Wednesday, July 14, 2010

From the Pages - War Stories of D-Day

The German military, who had long expected the Allied invasion of France, were well aware of the threat posed by paratroopers and glider infantry. In the following excerpt from War Stories of D-Day: Operation Overlord: Jun 6, 1944, Clinton Riddle of the 325th Glider Infantry describes his first taste of battle aboard a U.S. glider on D-Day.
_ _ _ _ _ _ _ _ _ _ _ _ _ _ _ _ _ _

Our training in England was more or less routine—close-order drill, forced march, double timing, hand-to-hand combat training, firing ranges, glider rides, field problems both day and night, inspections, and parades. We became famous later on as the 82nd became the Honor Guard in Berlin.

On May 29, we packed up and moved by trucks to Leicester. From there, we went by train to near Ramsbury. June 2 was spent in studying sand tables and maps of the French coast. We were also shown the location of some of the gun emplacements. All of our movements were confined to camp. We couldn’t talk to anyone except our closest friends.

June 4 and 5 were days of just waiting in camp. The preparations had been made and everything was moving toward a departure in a few hours. My uniform for battle was combat jacket and pants, steel helmet with a first-aid kit tied in the front of the helmet, GI shoes and leggings with a trench knife strapped on my leg, combat pack with rations, shelter half, M1 rifle, ammunition belt, canteen, and a small American flag on the right shoulder of my jacket. I also carried some extra ammunition and a gas mask.

When we were studying the sand tables and making preparations, we were told that the invasion would have to be on June 6 or 7, and no later than June 8 because of the tides. The weather was so uncertain that we just had to wait from day to day.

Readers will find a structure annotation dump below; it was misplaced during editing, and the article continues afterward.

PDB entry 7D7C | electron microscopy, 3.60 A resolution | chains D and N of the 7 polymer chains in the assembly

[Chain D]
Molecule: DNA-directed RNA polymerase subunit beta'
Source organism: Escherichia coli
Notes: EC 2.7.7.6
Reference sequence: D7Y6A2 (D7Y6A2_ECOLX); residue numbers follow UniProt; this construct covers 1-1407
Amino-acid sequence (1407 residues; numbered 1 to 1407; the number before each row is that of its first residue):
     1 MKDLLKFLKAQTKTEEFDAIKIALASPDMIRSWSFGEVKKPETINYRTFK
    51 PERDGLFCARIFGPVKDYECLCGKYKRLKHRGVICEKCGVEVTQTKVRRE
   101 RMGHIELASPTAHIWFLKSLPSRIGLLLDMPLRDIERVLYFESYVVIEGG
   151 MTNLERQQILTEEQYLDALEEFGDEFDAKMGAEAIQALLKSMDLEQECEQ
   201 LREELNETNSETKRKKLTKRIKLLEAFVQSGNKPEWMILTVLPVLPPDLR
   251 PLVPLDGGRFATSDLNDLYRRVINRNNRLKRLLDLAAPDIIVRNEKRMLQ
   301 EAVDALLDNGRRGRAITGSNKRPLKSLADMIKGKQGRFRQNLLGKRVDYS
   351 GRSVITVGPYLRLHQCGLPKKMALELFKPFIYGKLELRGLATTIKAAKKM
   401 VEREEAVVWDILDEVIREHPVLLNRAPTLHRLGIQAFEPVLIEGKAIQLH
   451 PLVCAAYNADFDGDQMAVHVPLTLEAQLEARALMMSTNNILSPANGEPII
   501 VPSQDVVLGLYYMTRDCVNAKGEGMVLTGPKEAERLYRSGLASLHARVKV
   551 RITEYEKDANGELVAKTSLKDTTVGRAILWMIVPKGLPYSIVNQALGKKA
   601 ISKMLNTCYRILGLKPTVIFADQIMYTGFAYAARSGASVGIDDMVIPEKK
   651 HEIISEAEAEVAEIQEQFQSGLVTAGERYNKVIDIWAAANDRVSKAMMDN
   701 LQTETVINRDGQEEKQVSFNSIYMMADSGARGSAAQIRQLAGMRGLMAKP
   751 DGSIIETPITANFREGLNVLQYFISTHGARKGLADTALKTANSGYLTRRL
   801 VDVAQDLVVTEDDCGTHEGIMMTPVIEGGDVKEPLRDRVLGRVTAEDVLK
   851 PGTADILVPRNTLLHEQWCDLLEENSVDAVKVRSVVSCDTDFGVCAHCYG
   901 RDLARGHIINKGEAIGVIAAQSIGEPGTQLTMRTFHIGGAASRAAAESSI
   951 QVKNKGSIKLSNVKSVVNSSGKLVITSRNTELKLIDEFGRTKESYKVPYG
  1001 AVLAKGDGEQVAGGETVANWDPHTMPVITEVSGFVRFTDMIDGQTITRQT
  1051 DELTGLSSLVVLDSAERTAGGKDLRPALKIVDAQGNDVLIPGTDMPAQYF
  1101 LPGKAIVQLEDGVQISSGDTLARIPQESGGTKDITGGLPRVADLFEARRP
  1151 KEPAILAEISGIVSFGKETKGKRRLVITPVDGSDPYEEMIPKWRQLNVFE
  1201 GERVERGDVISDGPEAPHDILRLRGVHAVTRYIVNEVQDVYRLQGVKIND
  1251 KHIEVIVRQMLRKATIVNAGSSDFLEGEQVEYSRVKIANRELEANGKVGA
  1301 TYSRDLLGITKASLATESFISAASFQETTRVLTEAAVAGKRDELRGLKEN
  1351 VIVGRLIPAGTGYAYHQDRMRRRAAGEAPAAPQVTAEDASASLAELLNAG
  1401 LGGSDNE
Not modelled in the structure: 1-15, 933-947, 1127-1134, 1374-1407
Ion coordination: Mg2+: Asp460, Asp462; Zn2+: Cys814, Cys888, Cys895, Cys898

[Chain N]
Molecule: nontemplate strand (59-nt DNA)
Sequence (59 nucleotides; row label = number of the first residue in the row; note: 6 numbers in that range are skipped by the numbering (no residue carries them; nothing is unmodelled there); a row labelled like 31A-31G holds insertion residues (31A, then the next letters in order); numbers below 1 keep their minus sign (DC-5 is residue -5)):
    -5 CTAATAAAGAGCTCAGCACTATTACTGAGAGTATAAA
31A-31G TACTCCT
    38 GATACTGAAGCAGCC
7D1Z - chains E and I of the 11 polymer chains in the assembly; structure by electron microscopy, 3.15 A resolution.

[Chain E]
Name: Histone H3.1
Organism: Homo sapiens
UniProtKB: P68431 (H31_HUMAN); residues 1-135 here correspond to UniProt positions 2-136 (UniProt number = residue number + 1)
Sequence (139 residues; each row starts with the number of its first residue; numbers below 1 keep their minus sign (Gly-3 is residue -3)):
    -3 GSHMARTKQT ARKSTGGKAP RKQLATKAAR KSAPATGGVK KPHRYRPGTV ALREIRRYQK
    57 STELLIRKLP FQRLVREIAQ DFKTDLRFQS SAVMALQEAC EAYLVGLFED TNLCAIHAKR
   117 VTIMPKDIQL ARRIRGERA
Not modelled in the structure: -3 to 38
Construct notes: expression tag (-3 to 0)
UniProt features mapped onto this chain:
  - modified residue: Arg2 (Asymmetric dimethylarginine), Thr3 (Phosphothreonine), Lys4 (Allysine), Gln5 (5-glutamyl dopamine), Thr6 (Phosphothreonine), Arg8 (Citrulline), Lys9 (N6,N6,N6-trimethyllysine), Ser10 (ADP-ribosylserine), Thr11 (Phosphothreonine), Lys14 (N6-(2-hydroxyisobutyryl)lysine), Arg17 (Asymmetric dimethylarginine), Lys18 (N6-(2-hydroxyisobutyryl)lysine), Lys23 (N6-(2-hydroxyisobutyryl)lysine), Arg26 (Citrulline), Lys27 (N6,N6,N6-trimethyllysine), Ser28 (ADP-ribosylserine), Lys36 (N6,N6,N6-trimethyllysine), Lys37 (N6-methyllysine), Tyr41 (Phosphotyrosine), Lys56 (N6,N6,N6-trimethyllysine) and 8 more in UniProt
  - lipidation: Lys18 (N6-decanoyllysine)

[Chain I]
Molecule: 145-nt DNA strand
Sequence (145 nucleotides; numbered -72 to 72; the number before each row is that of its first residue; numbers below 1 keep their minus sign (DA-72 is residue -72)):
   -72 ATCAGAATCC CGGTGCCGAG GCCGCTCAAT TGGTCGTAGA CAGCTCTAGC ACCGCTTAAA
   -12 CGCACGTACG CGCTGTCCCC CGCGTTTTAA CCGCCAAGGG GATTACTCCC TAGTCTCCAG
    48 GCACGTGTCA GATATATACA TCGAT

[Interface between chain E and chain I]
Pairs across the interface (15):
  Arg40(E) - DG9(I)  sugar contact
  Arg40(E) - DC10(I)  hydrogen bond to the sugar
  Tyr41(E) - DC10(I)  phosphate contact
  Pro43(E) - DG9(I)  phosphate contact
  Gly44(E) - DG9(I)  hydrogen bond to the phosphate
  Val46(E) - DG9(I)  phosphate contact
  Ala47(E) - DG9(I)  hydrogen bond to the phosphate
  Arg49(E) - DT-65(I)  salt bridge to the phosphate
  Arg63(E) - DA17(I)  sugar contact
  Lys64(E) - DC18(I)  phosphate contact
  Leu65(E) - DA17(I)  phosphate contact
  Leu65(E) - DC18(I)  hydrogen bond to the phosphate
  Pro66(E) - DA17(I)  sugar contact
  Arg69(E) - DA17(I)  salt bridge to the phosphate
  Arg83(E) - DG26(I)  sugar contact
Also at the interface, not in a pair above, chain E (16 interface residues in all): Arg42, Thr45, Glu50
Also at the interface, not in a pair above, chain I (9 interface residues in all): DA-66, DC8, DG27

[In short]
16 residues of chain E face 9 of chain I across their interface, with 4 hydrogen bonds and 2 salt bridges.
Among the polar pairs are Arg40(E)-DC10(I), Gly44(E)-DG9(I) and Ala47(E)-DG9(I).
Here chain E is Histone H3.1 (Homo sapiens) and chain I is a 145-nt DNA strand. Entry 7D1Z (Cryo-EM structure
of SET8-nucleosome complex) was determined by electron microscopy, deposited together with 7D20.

The paratroopers went before us. Then fifty-two gliders carrying antitank weapons and heavy communication and other equipment went later in the day. The night of June 6 was the first of the light glider landings.

Early on June 7, the 325th Glider Infantry and 375 gliders began to cross the Channel. I was in Company B, 1st Battalion. We loaded in the gliders before daylight. I remember seeing the moon break through for just a moment. Then in a little while we moved off the runway and were in the air. We were using British plywood gliders that carried thirty-three men. This is a lot more than the CG-4As could carry. The British gliders had a three wheel landing gear rather than the two wheels and skids of the U.S. gliders. There were big white markings on the wings of each one.

Men from our headquarters platoon and the rest of our Company B made up the number in my glider. The pilot and co pilot were from Kentucky and West Virginia. I sat in the front seat near the pilot. The ride was not rough and I was sitting and taking it easy. From the very front seat I had a breathtaking view of the many boats and ships in the Channel.

I could see the C 47 tow plane before us traveling approximately 150 miles an hour and about 2,000 feet high. Every man had been coached on what to do in case we went down. We didn’t carry parachutes, only Mae West life preservers.

About halfway across the Channel, which was twenty-three miles wide where we were crossing, our tow plane began to miss and sputter, then finally just quit and began to lose altitude. The glider pilot tried to keep the glider riding as high as possible, and we were moving faster than the plane. In the process, the tow rope became slack and the glider overran the plane. The pilot of the plane continued to crank the engine until we were down within a hundred feet of the water. We could see the waves churning up to meet us. All we could hear was the rushing of the wind as it swept past the glider, and the groaning of the men in the glider. “Oooh, something’s wrong.” When the glider tilted up on one wing, almost in a half roll, we knew what was going on. The slack in the tow rope had become tangled in the landing gear. But the glider pilot was able to maneuver the glider enough to get the rope from around the landing wheel.